Restored antique tractors populate one farm along the Poudre River
Photos courtesy of Paulette Seaworth
Like mighty, mechanized draft horses, tractors of bygone eras toiled on farms.
They pulled disk and harrow, planter and plow, spreader and wagon to coax life from fallow fields.
Farmers’ weather-leathered hands gripped the big machines’ steering wheels season after season regardless of climate. (Even the hardiest farm folk, however, sought creative ways to cushion bum-bruising steel seats!)
Yes, yesteryear’s tractors worked many a hay day in their heyday. They triumphed in daily battles against rocks and nature’s tempests, while several foreign wars ebbed and flowed.
Gradually, progress beefed up fancier land working versions, complete with padded seats and glass-enclosed cabs boasting music, air conditioning and computerization. Grandads’ humble tractors became obsolete.
Some were put out to pasture where the elements assaulted their once-bright and shiny metal hides, teeming weeds climbing them like rambunctious children do money bars. Other unwanted tractors were parted-out or scrapped. But an appreciated few stabled in barns or sheds were afforded dignity due these diligent workers that dragged decades into decades.
Where urban sprawl crowded out pastoral serenity, vintage tractors shuffled along to unknown fates as did their old, wrinkled farmer partners who maybe shed a goodbye tear.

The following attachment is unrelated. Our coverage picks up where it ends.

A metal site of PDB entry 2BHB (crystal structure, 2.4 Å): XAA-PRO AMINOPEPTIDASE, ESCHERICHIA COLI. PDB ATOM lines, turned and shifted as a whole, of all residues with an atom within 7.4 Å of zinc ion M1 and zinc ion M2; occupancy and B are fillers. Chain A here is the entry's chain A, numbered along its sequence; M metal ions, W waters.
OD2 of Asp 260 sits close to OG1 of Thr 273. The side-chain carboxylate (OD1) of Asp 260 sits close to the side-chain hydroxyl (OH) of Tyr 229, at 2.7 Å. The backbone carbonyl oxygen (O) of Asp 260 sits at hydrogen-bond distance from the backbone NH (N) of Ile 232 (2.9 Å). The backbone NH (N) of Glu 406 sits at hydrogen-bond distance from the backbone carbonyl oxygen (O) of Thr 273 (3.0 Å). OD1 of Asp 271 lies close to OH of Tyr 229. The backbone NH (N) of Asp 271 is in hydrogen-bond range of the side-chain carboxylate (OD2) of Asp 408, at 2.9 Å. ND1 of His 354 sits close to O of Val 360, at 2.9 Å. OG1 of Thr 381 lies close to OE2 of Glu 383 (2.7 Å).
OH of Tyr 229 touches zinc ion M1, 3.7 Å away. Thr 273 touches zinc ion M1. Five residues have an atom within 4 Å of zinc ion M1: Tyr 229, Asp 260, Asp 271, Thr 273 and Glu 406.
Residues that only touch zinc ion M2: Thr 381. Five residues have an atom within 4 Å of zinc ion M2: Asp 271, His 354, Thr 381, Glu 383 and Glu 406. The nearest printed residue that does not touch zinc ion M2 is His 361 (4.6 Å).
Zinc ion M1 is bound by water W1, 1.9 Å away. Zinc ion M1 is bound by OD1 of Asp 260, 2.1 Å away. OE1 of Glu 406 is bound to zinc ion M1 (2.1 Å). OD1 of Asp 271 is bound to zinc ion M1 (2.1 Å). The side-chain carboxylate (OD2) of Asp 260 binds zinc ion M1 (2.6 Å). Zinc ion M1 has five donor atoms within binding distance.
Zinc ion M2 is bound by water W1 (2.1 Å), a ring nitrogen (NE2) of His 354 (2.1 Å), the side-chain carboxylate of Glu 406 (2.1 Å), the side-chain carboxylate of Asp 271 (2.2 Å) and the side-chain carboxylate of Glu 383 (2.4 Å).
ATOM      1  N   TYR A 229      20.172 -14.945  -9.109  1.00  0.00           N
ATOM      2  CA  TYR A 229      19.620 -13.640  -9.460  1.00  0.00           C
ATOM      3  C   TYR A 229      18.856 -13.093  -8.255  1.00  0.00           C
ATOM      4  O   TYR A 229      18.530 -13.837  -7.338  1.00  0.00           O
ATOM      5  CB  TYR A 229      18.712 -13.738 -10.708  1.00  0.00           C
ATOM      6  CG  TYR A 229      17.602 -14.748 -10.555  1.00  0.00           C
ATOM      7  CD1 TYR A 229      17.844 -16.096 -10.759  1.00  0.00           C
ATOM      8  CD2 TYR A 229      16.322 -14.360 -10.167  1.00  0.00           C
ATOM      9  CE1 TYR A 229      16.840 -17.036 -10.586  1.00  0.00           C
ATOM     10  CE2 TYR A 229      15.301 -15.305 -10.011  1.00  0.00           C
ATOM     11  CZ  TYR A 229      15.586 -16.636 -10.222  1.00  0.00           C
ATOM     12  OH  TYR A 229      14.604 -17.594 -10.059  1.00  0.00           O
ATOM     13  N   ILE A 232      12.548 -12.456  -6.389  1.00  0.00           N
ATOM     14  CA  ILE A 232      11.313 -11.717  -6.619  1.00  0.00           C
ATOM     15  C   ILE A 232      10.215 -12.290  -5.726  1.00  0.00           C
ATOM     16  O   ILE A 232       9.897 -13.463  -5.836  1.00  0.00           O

Time forged on.
What became of the survivors?
A lucky few, humans and machines, now gently drag today’s techno-weary imaginations back to simpler, long-ago memories.
Some of those rural recollections are green and yellow; we call them John Deere.
Like a trumpet’s wake-up call to a sleepy platoon, an auctioneer’s chant enlivened the crowd.
The winning bidder excitedly loaded his newly acquired, rare treasure onto a flatbed trailer for the trip to revival.
Rust will be routed and a sputtering engine will once again hum.
Like a Jurassic giant, this John Deere will come back to life.
One auctioneer who has lived the above scenario hundreds of times is Bill Seaworth. The 55-year-old Fort Collins, Colo., native still lives on the family farm with wife, Paulette, and son Willy, age 22. Bill’s grandfather bought 160 acres on the banks of the Poudre River in 1943, when Bill’s father, Edgar, was 12.
“We’ve been on the farm long enough that my dad and granddad went to Windsor to get German prisoners of war to work the fields”, Seaworth recalled.
The family has since sold off 40 acres, but still farm grass hay and run a hunting/fishing club on the remaining 120.
They have also pursued a mutual family interest for more than three decades.
Including Edgar, age 83, the Seaworths not only restore vintage tractors and sell to eager auction buyers, but also collect the machines. Bill declared a staunch preference for John Deeres. Although he admits to a couple of rare examples of other brands, yellow and green are the colors that fly on his collector’s flag.